3 Impact of the supermarket revolution
3.1 Impact on traditional retailers
As the market share of supermarkets grows, the market share of traditional retailers declines. This decline happens fastest in large cities and among small general stores selling processed foods and dairy products. They have trouble competing with the supermarket chains, which buy their products in bulk and have economies of scale. Fresh produce shops and wetmarkets hold out longer, because they are able to adapt and to modernise (Reardon and Gulati, 2008). Traditional retailers typically are small, are family operated and employ marginal labour. They make use of simple methods and technologies. They also don't have enough financial, marketing and management skills (Weatherspoon and Reardon, 2003).
3.2 Impact on smallholders
Supermarkets increasingly dominate food retail. As a result, they will determine the conditions and potential for small farms to sell agri-food products to the urban market. Farmers are faced with some challenges. Supermarkets are diffusing and then rapidly consolidating their procurement systems to gain economies of scales. This means that farmers need to supply larger transaction volumes than was common in traditional markets. This implies that farmers either need to have large producer scale or that tight co-ordination is needed among small farmers, in which small farmers can aggregate their supply to meet high-volume demand over a full year. A second challenge that small farmers face is that retailers have an advantage in buying from farms that are exporting as well. There are signs of a convergence between export standards and domestic retail product standards. If retailers buy from exporting farms, they meet the commercial and product requirements of the export markets, which means that they also easily meet the standards of the domestic procurement systems of supermarkets. These changes imply hefty entry requirements and even barriers to many farmers. Entry requires investment in organisation, farming practises, packing shed configuration, post-harvest practises and capital, such as buying a truck (Weatherspoon and Reardon, 2003).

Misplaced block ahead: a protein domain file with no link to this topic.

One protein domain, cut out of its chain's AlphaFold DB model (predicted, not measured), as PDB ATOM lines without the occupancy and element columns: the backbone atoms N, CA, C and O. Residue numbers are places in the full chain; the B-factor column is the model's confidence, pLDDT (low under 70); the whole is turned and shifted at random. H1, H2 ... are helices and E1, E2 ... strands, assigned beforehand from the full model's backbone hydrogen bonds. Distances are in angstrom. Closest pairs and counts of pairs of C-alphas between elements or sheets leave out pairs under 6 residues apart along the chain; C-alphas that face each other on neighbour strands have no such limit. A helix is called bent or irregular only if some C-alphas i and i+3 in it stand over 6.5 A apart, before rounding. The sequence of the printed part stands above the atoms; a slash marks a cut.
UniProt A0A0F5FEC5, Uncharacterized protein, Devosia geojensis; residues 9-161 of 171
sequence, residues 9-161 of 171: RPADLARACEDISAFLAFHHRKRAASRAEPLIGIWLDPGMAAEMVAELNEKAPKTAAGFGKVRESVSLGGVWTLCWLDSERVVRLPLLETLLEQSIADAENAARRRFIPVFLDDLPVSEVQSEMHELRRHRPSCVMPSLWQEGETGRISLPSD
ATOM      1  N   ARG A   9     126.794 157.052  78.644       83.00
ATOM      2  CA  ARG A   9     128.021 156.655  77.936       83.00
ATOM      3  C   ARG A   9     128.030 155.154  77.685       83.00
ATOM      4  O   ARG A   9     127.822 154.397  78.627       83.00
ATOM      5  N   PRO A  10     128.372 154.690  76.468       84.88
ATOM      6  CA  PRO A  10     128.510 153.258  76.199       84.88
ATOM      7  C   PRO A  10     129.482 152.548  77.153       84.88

If supermarkets buy from small farmers, they tend to buy from farmers who have the most non-land assets (like equipment and irrigation) and the greatest access to infrastructure (like roads and cold chain facilities). If farmers lack the needed assets, supermarkets chains sometimes help them training, credit, equipment and other needs (Reardon and Gulati, 2008).
3.3 Impact on consumers
Consumers benefit from the supermarket revolution. Supermarkets charge consumers lower prices and offer them more divers and higher quality products than traditional retailers. These are competitive advantages for supermarkets, which allow them to spread quickly and win consumer share (Reardon and Gulati, 2008).
The rapid expansion of supermarkets leads to a change of the food system in developing countries. The supermarket revolution may affect dietary patterns and nutrition in those countries. People who get their groceries from supermarkets consume higher amounts of calories and they change their dietary composition towards more processed foods. These consumption changes can lead to positive or negative nutrition and health outcomes, depending on the initial nutrition status of individuals (Qaim et.al., 2014). There is a study for Guatemala that concludes that supermarkets contribute to unhealthy diets and rising waistlines (Asfaw, 2008). Popkins (2004) concluded in his study that problems of overweight and obesity are growing in many developing countries, often coexisting with undernutrition in the same locations. On the other hand, a study for Tunisia states that supermarkets may contribute to improved dietary quality (Tessier et al. 2008).
The supermarket revolution has already progressed far and will continue progressing, especially in developing countries. There are several factors that led to this supermarket revolution. Urbanisation, increasing income and the increase in ownership of a refrigerator are a few examples, but the most determining factor is the continued liberalisation of retail foreign direct investment.
The supermarket revolution creates opportunities for smallholders who have access to infrastructure and own some needed nonland assets. On the other hand, it will present challenges for smallholders who do not possess the needed nonland assets. It will also form challenges for traditional retailers, who are competition with these supermarkets.
The rise of supermarkets also has an influence on consumer behaviour. Supermarkets charge consumers lower prices and offer them more divers and higher quality products than traditional retailers. Therefore, the rise of supermarkets will affect the dietary patterns of households. It can have a positive or a negative impact, depending on the initial nutritious status of the household. It can for example lead to less undernourishment, but it can also lead to obesity
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